False God (song)

From Wikipedia the free encyclopedia

"False God"
Song by Taylor Swift
from the album Lover
ReleasedAugust 23, 2019 (2019-08-23)
StudioElectric Lady (New York City)
Genre
Length3:20
LabelRepublic
Songwriter(s)
Producer(s)
  • Taylor Swift
  • Jack Antonoff
Audio video
"False God" on YouTube

"False God" is a song by the American singer-songwriter Taylor Swift from her seventh studio album, Lover (2019). Written and produced by Swift and Jack Antonoff, it has an atmospheric, slow-building production combining neo soul, R&B, smooth jazz, and sophisti-pop. The jazz-influenced composition consists of a saxophone riff, trap beats, and hiccuping vocal samples. The lyrics use religious imagery to depict hardships and intimacy in a long-distance romantic relationship, mentioning New York City and its neighborhood West Village.

Music critics acclaimed Swift's songwriting on "False God" and described the production as sensual, with some regarding it as an album highlight. A few otherwise found it unremarkable. Commercially "False God" peaked at number 56 on the Australian singles chart and number 77 on both the US Billboard Hot 100 and Canadian Hot 100. It received a gold certification from the Australian Recording Industry Association (ARIA). Swift performed the song on Saturday Night Live assisted by its musical director Lenny Pickett on saxophone, and she sang it as a "surprise song" outside the regular setlist at the Eras Tour.

Background and release[edit]

Taylor Swift conceived her seventh studio album, Lover, as a "love letter to love itself" that explores the many feelings evoked by love. The album was influenced by the connections she felt with her fans on her Reputation Stadium Tour (2018), which helped her recalibrate her personal life and artistic direction after the media controversies surrounding her celebrity at the time.[1] Republic Records released Lover on August 23, 2019. It was Swift's first album under Republic after she ended her previous contract with Big Machine.[2] Lover consists of 18 tracks, and "False God" is track number 13.[3] Prior to the release, Swift included parts of the lyrics in an advertisement on The New York Times.[4] "False God" entered at number 77 on both the charts of the Canadian Hot 100[5] and the US Billboard Hot 100.[6] In Australia, it peaked at number 56 on the ARIA Singles Chart[7] and received a gold certification from the Australian Recording Industry Association for selling over 35,000 units.[8]

Production and music[edit]

"False God" is 3 minutes and 20 seconds long. Swift wrote and produced the track with Jack Antonoff, who programmed the instruments and played the keyboards. Antonoff and Laura Sisk recorded the song at Electric Lady Studios in New York City, and both of them provided backing vocals with Brandon Bost, Mikey Freedom Hart, Cassidy Laden, and Ken Lewis. Michael Riddleberger played live drums, and John Hanes engineered the track. Serban Ghenea mixed "False God" at MixStar Studios, Virginia Beach, Virginia, and Randy Merrill mastered it at Sterling Sound in New York City.[3]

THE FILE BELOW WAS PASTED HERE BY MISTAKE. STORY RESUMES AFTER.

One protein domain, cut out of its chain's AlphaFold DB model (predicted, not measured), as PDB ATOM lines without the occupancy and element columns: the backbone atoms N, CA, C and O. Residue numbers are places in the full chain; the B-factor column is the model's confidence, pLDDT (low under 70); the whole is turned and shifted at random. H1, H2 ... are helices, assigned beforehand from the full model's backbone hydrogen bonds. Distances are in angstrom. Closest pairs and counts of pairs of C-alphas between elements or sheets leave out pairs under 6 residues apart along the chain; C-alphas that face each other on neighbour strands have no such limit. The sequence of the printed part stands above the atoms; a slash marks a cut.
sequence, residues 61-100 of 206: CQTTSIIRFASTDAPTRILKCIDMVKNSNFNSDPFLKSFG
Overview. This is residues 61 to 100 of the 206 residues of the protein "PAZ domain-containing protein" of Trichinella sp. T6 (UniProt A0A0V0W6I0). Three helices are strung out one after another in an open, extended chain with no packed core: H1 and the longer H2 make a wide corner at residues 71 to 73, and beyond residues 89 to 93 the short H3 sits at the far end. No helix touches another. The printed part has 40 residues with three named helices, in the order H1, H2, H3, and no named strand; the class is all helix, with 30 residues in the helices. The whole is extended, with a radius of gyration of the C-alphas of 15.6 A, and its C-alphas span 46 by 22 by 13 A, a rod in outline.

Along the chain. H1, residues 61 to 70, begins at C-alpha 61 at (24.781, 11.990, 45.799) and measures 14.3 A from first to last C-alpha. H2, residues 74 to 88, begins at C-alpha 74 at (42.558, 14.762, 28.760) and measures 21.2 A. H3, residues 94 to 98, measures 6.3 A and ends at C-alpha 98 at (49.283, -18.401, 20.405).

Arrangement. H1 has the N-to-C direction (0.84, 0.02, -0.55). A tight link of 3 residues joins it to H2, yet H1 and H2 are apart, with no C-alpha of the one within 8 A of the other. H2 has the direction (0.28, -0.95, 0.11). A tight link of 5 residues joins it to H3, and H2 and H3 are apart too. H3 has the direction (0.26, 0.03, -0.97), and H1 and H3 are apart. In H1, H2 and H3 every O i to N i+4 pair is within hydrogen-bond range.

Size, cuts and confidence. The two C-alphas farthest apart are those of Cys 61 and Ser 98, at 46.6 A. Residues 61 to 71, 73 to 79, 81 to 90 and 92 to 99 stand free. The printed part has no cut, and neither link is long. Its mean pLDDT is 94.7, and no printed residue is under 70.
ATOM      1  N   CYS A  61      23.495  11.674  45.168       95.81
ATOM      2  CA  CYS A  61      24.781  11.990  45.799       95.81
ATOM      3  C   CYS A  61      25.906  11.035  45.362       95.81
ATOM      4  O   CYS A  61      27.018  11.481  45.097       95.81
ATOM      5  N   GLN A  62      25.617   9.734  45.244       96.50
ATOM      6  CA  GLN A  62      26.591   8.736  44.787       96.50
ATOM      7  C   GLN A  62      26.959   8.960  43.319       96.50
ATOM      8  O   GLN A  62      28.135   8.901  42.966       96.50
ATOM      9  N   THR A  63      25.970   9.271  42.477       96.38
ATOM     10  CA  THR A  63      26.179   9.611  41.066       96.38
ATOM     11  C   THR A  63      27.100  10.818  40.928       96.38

"False God" begins with a saxophone riff (played by Evan Smith)[9] that recurs throughout the track.[10][11] The jazz-influenced song progresses into an atmospheric, slow-building track consisting of trap beats and hiccuping vocal samples,[12][13][14] over which Swift sings with her breathy vocals.[10][14] Music critics described the genre as neo soul,[15] smooth jazz,[16] and sophisti-pop.[17] Some critics described it as a nod to 1980s R&B,[18][19] while Jason Lipshutz of Billboard considered it "faux-R&B".[20] Lindsay Zoladz from The Ringer described the sound as "sultry",[21] and NME's Nick Levine opined that the song was a "balmy mix of sax and trap".[22] Lipshutz and The Washington Post's Emily Yahr described the production as a slow jam.[23] In Vanity Fair, Erin Vanderhoff identified "fun tropes" of 1990s dance music shown through the combination of saxophone and "an electronic skitter".[24]

There were comparisons to the music of other artists. According to Slant Magazine's Sal Cinquemani, "False God" evokes the 1980s-R&B-influenced electropop sound of the Canadian singer and songwriter Carly Rae Jepsen.[25] For Annie Zaleski of The A.V. Club, "False God" was reminiscent of the music by the English musician James Blake.[26] Esquire's Dave Holmes compared the sound to the compilation album Pure Moods (1994).[27] Meanwhile, Larry Fitzmaurice from Entertainment Weekly deemed the song a take on the lovers' rock sound popularized by the English singer Sade.[28] Writing for the same publication, Marcus Jones wrote that Swift's vocal cadence and the saxophone backing evoked the American singer Bruce Springsteen.[29]

Lyrical content and analysis[edit]

"False God" is about how false promises can help overcome the challenges of a long-distance relationship ("We were stupid to jump in the ocean separating us/ Remember how I'd fly to you?").[14][18][30] The song extensively uses religious imagery, mentioning false god, altar, sacramental wine, heaven, and hell.[4][29][31][32] Some reviewers thought that the lyrics alluded to oral sex ("Religion's in your lips/ [...] The altar is my hips").[17][27][33]

The narrator talks about physical pleasure using heaven imagery: "I know heaven's a thing, I go there when you touch me, honey."[21] The couple encounters problems ("Hell is when I fight with you")[10][34] and tries to make amends but puts up with uneasy silence ("And you can't talk to me when I'm like this/ Daring you to leave me just so I can try and scare you/ You're the West Village/ You still do it for me, babe").[33] Religious imagery continue in the lyrics, "Making confessions and we're begging for forgiveness/ Got the wine for you."[4] In the chorus, the narrator talks about how "religion's in your lips" and "the alter is my hips"[31] and ultimately accepts the false hopes, "We might just get away with it/ [...] Even if it's a false god."[35] The line "We'd still worship this love" is repeated multiple times.[10]